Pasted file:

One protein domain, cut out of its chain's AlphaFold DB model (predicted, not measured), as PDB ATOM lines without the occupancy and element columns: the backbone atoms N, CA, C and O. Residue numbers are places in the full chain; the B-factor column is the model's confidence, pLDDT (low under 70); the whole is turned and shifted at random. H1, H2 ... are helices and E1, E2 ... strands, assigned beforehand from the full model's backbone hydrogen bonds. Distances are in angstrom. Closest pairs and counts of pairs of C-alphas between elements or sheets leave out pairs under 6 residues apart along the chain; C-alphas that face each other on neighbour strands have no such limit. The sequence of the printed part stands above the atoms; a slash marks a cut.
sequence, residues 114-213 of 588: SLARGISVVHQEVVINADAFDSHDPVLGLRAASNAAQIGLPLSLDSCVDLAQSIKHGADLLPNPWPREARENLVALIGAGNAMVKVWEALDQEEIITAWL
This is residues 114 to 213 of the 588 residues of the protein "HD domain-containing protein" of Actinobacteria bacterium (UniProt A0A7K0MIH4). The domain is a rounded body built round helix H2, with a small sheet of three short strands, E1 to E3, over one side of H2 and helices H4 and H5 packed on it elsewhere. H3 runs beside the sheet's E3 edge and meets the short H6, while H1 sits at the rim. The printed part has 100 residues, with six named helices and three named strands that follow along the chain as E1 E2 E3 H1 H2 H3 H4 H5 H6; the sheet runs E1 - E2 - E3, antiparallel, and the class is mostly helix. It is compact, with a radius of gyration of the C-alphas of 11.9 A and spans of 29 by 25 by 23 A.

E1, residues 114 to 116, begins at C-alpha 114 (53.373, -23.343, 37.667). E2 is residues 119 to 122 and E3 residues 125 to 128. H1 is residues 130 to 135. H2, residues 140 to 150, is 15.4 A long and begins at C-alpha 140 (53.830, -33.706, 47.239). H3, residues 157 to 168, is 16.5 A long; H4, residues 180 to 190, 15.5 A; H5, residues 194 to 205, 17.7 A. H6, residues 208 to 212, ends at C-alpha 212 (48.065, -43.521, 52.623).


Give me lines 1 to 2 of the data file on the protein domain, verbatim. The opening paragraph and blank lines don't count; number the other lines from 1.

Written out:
sequence, residues 114-213 of 588: SLARGISVVHQEVVINADAFDSHDPVLGLRAASNAAQIGLPLSLDSCVDLAQSIKHGADLLPNPWPREARENLVALIGAGNAMVKVWEALDQEEIITAWL
This is residues 114 to 213 of the 588 residues of the protein "HD domain-containing protein" of Actinobacteria bacterium (UniProt A0A7K0MIH4). The domain is a rounded body built round helix H2, with a small sheet of three short strands, E1 to E3, over one side of H2 and helices H4 and H5 packed on it elsewhere. H3 runs beside the sheet's E3 edge and meets the short H6, while H1 sits at the rim. The printed part has 100 residues, with six named helices and three named strands that follow along the chain as E1 E2 E3 H1 H2 H3 H4 H5 H6; the sheet runs E1 - E2 - E3, antiparallel, and the class is mostly helix. It is compact, with a radius of gyration of the C-alphas of 11.9 A and spans of 29 by 25 by 23 A.